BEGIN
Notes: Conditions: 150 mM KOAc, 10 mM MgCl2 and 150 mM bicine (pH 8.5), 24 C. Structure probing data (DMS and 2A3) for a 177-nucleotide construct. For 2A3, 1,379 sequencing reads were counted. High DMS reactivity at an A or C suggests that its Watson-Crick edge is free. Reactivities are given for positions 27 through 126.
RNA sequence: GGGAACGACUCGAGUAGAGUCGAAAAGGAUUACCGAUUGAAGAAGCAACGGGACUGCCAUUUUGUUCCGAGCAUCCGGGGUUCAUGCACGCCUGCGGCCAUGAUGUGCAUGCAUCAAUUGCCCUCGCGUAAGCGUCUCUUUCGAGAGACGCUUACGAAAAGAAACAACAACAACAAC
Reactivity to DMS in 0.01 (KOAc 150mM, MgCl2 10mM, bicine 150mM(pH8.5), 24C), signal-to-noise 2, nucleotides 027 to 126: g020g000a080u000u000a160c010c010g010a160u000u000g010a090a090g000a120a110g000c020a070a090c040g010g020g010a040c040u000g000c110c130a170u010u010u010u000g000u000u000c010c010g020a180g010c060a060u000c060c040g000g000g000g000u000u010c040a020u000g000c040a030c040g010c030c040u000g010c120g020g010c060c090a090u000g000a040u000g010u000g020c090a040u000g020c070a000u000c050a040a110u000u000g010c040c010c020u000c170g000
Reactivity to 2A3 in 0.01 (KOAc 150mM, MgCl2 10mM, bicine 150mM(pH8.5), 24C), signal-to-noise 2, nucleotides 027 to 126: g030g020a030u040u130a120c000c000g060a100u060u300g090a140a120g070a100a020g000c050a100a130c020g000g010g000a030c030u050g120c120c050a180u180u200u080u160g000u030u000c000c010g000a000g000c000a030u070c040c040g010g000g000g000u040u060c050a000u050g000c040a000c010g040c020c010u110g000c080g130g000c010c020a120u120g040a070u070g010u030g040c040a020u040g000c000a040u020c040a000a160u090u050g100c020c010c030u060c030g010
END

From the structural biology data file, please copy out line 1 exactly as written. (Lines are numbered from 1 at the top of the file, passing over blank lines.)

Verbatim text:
Notes: Conditions: 150 mM KOAc, 10 mM MgCl2 and 150 mM bicine (pH 8.5), 24 C. Structure probing data (DMS and 2A3) for a 177-nucleotide construct. For 2A3, 1,379 sequencing reads were counted. High DMS reactivity at an A or C suggests that its Watson-Crick edge is free. Reactivities are given for positions 27 through 126.